Silk Road's Goal: To Give a Voice to the Voiceless
December 22, 2005
BY MONICA ENG
On Sept. 11, 2001, Malik Gillani was a successful information technology consultant.
But then things began to change.
Within days the Indian-born Muslim had an employee walk out on him, complaining, "he couldn't work for me because of who I am and what my people do," Gillani recalled.
At work he found pictures of Osama bin Laden with a nail through his head. And he noticed strangers crossing the street when they saw him coming. He got the message.
Gillani's friends assured him they knew that Muslims weren't bad people. But "what about the rest of America?" he asked them. "Were they supposed to take me at my word on this without any proof? While some in my community are blowing themselves up all over the world, they're supposed to believe that really we are nice people and those are just extremists doing it. You can't just say those things, you have to take action, you have to do some good."
So Gillani, 35, and his partner Jamil Khoury, 40 -- who is not a Muslim but half-Syrian and well-acquainted with Arab and Islamic cultures -- writing letters to the editor, giving lectures and even making videos for public access television on Muslims in America.
But none of these things had the impact they wanted. "So we did the ultimate American thing and said, 'Let's put on a show. Let's do theater, have entertainment and maybe even serve food with it. Let's make it attractive and appealing.'"
That was in early 2002 and by the summer of that year, The Silk Road Theatre Project was born, lurching into life with Precious Stones (a drama about Israeli-Palestinian relations) written by Khoury.
A little more than three years later, that little theater project idea has become a presence in the Chicago arts community and one with ever deepening roots. Although SRTP is staging its current production, Ten Acrobats in an Amazing Leap of Faith, in a chapel at the First United Methodist Church in the Chicago Temple Building, its next show will open this spring in a new $1.3 million theater built by the church in the basement of the same building. The theater will include a box office, lobby, dressing rooms, administrative offices and performance space, but most of it will serve as a multi-purpose area for the church.
Executive director Gillani and artistic director Khoury credit their backgrounds in business and academia as keys to their success. But even more important is the support they've gotten from First United Methodist Church, which in 2003 took the SRTP as its "Theatre-in-Residence" and is paying for the construction of the theater.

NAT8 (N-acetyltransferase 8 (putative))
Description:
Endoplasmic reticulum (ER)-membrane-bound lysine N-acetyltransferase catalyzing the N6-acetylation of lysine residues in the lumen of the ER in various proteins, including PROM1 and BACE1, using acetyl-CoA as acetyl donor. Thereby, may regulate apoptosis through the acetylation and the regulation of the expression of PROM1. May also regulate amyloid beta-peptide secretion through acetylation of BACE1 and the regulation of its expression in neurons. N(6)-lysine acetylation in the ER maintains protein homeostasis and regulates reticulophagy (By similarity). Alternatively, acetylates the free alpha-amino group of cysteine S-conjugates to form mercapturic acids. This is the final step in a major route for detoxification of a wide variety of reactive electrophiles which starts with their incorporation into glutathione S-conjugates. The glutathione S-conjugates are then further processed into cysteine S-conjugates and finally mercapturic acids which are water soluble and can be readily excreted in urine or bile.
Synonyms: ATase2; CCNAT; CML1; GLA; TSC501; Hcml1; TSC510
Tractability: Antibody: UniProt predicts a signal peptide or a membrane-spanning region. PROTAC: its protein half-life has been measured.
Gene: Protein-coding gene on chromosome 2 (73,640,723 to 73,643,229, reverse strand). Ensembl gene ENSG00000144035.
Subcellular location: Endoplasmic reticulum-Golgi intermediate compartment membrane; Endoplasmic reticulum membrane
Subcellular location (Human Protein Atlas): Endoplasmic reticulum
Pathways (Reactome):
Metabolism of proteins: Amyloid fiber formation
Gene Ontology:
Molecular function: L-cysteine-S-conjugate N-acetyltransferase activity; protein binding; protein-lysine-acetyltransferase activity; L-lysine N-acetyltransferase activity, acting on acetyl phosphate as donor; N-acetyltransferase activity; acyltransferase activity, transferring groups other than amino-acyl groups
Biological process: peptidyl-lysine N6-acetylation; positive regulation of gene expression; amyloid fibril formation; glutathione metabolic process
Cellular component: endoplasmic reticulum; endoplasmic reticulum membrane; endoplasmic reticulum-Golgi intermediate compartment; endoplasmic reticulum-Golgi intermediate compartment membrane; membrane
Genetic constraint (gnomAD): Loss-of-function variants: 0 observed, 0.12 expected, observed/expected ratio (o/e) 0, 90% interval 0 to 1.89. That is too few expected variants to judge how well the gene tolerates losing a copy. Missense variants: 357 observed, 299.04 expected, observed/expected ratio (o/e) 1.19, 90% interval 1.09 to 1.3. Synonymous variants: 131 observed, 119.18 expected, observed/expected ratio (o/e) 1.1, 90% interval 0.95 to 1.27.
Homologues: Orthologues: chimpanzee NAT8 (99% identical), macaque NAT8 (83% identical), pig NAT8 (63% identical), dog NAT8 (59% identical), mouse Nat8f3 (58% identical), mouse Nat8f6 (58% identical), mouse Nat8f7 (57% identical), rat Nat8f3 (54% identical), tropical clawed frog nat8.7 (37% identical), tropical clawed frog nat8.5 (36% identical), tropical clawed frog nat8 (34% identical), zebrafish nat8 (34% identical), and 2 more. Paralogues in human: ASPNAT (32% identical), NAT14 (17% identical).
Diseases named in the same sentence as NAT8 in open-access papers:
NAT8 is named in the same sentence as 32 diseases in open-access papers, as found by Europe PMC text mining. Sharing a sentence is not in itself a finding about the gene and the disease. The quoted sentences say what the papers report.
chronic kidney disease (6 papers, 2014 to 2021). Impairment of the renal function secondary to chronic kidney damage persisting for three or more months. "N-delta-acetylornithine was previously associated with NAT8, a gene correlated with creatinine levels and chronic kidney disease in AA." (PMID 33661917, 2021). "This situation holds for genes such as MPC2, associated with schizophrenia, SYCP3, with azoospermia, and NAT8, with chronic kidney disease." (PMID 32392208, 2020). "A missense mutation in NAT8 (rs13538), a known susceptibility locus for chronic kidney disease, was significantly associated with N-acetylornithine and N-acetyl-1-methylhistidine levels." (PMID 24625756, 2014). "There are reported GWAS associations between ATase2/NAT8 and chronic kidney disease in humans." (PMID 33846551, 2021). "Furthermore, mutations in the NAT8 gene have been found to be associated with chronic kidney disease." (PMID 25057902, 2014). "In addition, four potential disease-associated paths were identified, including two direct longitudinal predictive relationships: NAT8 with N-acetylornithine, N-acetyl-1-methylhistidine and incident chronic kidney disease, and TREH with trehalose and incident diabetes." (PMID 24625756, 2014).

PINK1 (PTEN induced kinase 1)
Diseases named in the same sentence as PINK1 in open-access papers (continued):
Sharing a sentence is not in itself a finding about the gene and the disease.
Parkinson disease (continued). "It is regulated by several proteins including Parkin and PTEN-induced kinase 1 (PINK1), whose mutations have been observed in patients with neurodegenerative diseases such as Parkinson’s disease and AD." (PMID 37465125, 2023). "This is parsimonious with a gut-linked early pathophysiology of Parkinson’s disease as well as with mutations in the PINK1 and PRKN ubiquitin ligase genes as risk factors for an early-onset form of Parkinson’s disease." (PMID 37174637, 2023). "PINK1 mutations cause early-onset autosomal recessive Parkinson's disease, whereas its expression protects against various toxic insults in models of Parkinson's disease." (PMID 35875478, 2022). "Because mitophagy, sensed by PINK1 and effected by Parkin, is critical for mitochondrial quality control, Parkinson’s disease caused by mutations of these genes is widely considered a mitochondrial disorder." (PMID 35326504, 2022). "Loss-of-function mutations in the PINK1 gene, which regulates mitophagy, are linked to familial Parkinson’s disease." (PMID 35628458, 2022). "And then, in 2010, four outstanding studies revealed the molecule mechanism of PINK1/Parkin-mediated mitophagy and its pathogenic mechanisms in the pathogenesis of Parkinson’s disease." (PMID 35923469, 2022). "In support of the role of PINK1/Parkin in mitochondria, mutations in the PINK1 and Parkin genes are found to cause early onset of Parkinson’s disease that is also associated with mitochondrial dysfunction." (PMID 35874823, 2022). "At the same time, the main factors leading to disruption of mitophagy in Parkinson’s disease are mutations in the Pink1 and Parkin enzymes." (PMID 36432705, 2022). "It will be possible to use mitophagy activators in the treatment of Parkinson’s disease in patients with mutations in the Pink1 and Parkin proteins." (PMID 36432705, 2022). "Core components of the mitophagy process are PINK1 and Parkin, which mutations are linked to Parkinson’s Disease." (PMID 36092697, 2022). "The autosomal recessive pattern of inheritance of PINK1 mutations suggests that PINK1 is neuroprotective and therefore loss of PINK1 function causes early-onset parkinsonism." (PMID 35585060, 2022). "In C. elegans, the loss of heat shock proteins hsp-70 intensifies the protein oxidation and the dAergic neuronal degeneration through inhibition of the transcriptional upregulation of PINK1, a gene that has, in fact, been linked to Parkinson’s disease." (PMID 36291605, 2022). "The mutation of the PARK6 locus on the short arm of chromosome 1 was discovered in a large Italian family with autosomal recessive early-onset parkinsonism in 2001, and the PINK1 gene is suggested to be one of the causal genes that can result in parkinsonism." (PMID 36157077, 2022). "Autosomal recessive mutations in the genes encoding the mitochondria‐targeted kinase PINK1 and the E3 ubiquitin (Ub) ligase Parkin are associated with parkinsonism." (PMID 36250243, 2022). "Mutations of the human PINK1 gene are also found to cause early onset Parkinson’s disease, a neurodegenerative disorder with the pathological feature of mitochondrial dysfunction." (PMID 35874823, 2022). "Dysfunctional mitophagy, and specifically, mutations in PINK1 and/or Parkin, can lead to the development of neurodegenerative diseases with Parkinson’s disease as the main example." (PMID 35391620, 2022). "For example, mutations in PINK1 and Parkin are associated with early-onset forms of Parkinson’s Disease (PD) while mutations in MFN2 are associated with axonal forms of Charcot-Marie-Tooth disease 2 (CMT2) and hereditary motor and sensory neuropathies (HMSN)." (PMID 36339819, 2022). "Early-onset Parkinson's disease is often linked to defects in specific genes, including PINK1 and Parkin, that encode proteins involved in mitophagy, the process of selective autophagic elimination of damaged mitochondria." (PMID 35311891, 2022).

"We want to try to make it a safe and good place to talk about both differences and similarities," the church's senior pastor Philip Blackwell said. "So I was impressed by the timeliness of their work, especially when the dominant American culture was trying to understand what's going on in the Middle East, India, Pakistan and the Far East. We are pretty clear about who we are as Protestant Christians, but our tradition is also to engage in these discussions. And so we are trying to live out our mission by hosting Silk Road."
Khoury and Gillani see their theater as an overtly activist effort that gives work to "ethnic" actors and voice to the largely voiceless in Chicago theater. It aims to produce new works by playwrights who come not just from Arab or Muslim backgrounds but from any part of the traditional Silk Road trade route that encompasses the Mediterranean, the Middle East, Eurasia and Central, South and East Asia.
Over the last three years, SRTP has presented works about Japan, Egypt, Israel and Palestine - next season they plan to present works from Italy, China and India. With each show they attract arts lovers but also, through outreach, niche communities whose lives are reflected in the show. For "Ten Acrobats" the pair reached out to Chicago's Muslim community through an interview on Radio Islam and a talk at an Egyptian dinner during Ramadan. But, said Khoury, "this was a unique case where the outreach backfired in a big way."
While some local Muslims have enjoyed and supported the show, other Islamic leaders spoke out against it for, among other things, its portrayal of a possibly gay character.
Ahmed Rahab, director of communication for Chicago's Council on American Islamic Relations, said that his chief objection dealt with marketing the show as a "Muslim-American" play, which, he felt, implied an endorsement from the community. Still, he confirmed that other leaders were more concerned about the subject matter, specifically "atheism and homosexuality, that are not considered issues very prevalent in the Muslim community . . . but issues that seem to be imposed upon it by the play makers."
The pair were upset but not entirely surprised by the response. Ten Acrobats was originally written by Yussef El Guindi for a company in Los Angeles that shelved it after a staged reading drew ire from the local Islamic community.
"But I think it all boils down to a lack of representation," Gillani said. "I mean when was the last time in Chicago theater history - never by the way - that there was a play about a Muslim-American family written by a Muslim? Chicago has 250 theaters and this representation has never been done. So I think when you do something like this you get all sorts of reactions to it; from those who are proud to some who don't like it. [Those critical] wanted the first representation here to be something wholesome and pure. But I have the perfect solution for this: Write more plays and tell more stories."
Gillani and Khoury have learned that being theatrical pioneers comes with its share of brush clearing and bumpy patches, but they haven't lost their faith in telling stories to bring people together.
"Simple facts and numbers don't always resonate," Gillani observed. "But stories resonate. If you can tell stories, you can change people's minds."